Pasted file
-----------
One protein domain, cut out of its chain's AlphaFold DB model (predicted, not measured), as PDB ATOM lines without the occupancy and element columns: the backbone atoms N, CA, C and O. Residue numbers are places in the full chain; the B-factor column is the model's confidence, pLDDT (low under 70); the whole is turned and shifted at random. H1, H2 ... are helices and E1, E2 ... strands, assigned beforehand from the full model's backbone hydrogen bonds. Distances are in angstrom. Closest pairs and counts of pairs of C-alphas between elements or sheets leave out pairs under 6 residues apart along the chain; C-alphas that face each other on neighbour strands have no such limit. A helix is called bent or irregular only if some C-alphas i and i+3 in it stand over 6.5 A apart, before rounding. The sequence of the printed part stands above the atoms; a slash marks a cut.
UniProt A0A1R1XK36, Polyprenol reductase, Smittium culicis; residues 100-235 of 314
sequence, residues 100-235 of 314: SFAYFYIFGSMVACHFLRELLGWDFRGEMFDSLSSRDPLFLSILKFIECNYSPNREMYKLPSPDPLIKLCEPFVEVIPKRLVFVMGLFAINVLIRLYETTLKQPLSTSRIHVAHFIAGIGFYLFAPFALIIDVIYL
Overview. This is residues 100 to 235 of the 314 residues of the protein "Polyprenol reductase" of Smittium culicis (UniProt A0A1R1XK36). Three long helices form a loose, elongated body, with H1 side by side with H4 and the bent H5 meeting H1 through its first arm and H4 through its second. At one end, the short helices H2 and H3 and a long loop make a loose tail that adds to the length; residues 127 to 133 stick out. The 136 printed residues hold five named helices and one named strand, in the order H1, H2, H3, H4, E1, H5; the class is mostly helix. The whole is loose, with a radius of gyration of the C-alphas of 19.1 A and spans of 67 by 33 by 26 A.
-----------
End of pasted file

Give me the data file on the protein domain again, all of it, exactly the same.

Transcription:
One protein domain, cut out of its chain's AlphaFold DB model (predicted, not measured), as PDB ATOM lines without the occupancy and element columns: the backbone atoms N, CA, C and O. Residue numbers are places in the full chain; the B-factor column is the model's confidence, pLDDT (low under 70); the whole is turned and shifted at random. H1, H2 ... are helices and E1, E2 ... strands, assigned beforehand from the full model's backbone hydrogen bonds. Distances are in angstrom. Closest pairs and counts of pairs of C-alphas between elements or sheets leave out pairs under 6 residues apart along the chain; C-alphas that face each other on neighbour strands have no such limit. A helix is called bent or irregular only if some C-alphas i and i+3 in it stand over 6.5 A apart, before rounding. The sequence of the printed part stands above the atoms; a slash marks a cut.
UniProt A0A1R1XK36, Polyprenol reductase, Smittium culicis; residues 100-235 of 314
sequence, residues 100-235 of 314: SFAYFYIFGSMVACHFLRELLGWDFRGEMFDSLSSRDPLFLSILKFIECNYSPNREMYKLPSPDPLIKLCEPFVEVIPKRLVFVMGLFAINVLIRLYETTLKQPLSTSRIHVAHFIAGIGFYLFAPFALIIDVIYL
Overview. This is residues 100 to 235 of the 314 residues of the protein "Polyprenol reductase" of Smittium culicis (UniProt A0A1R1XK36). Three long helices form a loose, elongated body, with H1 side by side with H4 and the bent H5 meeting H1 through its first arm and H4 through its second. At one end, the short helices H2 and H3 and a long loop make a loose tail that adds to the length; residues 127 to 133 stick out. The 136 printed residues hold five named helices and one named strand, in the order H1, H2, H3, H4, E1, H5; the class is mostly helix. The whole is loose, with a radius of gyration of the C-alphas of 19.1 A and spans of 67 by 33 by 26 A.